Vaigunya, Vaiguṇya: 12 definitions


Vaigunya means something in Hinduism, Sanskrit, Marathi. If you want to know the exact meaning, history, etymology or English translation of this term then check out the descriptions on this page. Add your comment or reference to a book if you want to contribute to this summary article.

In Hinduism

Pancaratra (worship of Nārāyaṇa)

Source: University of Vienna: Sudarśana's Worship at the Royal Court According to the Ahirbudhnyasaṃhitā

Vaiguṇya (वैगुण्य) refers to “defectiveness” (of the King) (as opposed to Sādguṇya—‘excellences’), according to the Ahirbudhnyasaṃhitā, belonging to the Pāñcarātra tradition which deals with theology, rituals, iconography, narrative mythology and others.—Accordingly, “For only the Court Officiant accomplishes for Kings all seen and unseen aims, especially when this Deity is installed, worshipped and so on. Any defectiveness (vaiguṇya) of his (i.e. of the King) is due to the faults of the Court Officiant, and similarly [every] excellence (sādguṇya) of the same King in [the performance of] rituals [depends on the Officiant], oh Master of the Earth!”.

Pancaratra book cover
context information

Pancaratra (पाञ्चरात्र, pāñcarātra) represents a tradition of Hinduism where Narayana is revered and worshipped. Closeley related to Vaishnavism, the Pancaratra literature includes various Agamas and tantras incorporating many Vaishnava philosophies.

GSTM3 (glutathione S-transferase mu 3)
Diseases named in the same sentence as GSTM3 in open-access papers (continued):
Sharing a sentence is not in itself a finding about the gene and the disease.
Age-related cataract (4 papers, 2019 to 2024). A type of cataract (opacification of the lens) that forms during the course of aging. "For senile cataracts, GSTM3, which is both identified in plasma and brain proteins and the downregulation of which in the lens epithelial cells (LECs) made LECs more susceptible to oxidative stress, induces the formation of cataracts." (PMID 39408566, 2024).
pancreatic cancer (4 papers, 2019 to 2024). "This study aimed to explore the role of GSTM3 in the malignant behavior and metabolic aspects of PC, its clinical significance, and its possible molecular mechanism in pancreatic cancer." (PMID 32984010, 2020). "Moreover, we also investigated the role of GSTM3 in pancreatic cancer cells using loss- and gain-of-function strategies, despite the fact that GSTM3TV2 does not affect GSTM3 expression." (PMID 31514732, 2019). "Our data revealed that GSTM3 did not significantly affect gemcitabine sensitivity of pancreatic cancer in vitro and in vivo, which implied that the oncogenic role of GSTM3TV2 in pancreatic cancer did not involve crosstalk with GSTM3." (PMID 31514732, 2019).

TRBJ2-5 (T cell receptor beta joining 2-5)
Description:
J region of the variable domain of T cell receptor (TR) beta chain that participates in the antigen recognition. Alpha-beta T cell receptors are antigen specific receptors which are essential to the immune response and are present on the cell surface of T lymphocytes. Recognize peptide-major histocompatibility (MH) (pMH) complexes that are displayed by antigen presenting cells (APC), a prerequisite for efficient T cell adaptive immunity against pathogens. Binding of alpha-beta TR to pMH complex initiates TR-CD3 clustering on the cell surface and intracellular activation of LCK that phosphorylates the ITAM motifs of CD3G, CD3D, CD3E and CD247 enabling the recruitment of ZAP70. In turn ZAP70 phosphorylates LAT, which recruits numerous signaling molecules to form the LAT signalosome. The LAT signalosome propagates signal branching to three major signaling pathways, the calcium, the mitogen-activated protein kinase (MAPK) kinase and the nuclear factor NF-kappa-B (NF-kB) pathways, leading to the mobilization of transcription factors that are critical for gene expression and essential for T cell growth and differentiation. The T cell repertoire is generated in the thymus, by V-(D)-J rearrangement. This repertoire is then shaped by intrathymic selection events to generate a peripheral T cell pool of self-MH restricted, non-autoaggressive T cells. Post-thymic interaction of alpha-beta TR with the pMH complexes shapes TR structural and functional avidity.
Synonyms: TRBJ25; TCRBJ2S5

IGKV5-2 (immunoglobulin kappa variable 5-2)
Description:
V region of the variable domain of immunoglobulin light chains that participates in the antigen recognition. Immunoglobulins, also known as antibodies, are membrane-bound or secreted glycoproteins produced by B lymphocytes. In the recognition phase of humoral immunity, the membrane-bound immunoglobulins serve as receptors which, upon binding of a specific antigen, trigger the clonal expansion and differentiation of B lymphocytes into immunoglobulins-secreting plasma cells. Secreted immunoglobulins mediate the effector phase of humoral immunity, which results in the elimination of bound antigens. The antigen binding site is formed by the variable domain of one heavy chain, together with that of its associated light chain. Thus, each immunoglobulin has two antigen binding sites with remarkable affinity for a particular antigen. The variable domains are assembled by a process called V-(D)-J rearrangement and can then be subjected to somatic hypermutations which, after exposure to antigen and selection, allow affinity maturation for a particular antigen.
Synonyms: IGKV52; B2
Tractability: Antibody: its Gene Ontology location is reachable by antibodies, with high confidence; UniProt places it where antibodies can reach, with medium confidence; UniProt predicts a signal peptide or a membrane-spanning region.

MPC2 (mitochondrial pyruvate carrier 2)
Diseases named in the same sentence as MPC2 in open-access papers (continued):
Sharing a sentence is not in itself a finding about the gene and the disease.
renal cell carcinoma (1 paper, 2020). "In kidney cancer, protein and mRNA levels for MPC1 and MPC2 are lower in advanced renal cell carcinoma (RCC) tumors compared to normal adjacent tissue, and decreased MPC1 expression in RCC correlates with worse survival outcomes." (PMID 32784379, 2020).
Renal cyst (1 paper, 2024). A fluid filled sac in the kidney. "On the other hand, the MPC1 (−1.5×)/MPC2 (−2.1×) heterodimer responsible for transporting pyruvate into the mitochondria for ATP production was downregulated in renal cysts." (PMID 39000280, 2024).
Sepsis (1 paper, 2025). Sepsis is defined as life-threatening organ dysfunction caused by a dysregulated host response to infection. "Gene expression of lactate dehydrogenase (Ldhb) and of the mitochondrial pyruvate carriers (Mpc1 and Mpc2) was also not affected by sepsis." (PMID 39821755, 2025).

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Sports, Arts and Entertainment (wordly enjoyments)

[«previous next»] — Vaigunya in Arts glossary
Source: Syainika Sastra of Rudradeva with English Translation (art)

Vaiguṇya (वैगुण्य) refers to “bad results” (due to a deficient diet), according to the Śyainika-śāstra: a Sanskrit treatise dealing with the divisions and benefits of Hunting and Hawking, written by Rājā Rudradeva (or Candradeva) in possibly the 13th century.—Accordingly, [while discussing the treatment of hawks]: “As an unpaid servant, engaged on board, ought to he given a sufficient quantity of food and that at the expected time, the expiry of which tires out his patience, so the feeding-time of these birds should never be exceeded, nor should there be any variation in the quantity of their food, either of which things will produce bad results (vaiguṇya). [...]”.

Arts book cover
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This section covers the skills and profiencies of the Kalas (“performing arts”) and Shastras (“sciences”) involving ancient Indian traditions of sports, games, arts, entertainment, love-making and other means of wordly enjoyments. Traditionally these topics were dealt with in Sanskrit treatises explaing the philosophy and the justification of enjoying the pleasures of the senses.

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Languages of India and abroad

Marathi-English dictionary

Source: DDSA: The Molesworth Marathi and English Dictionary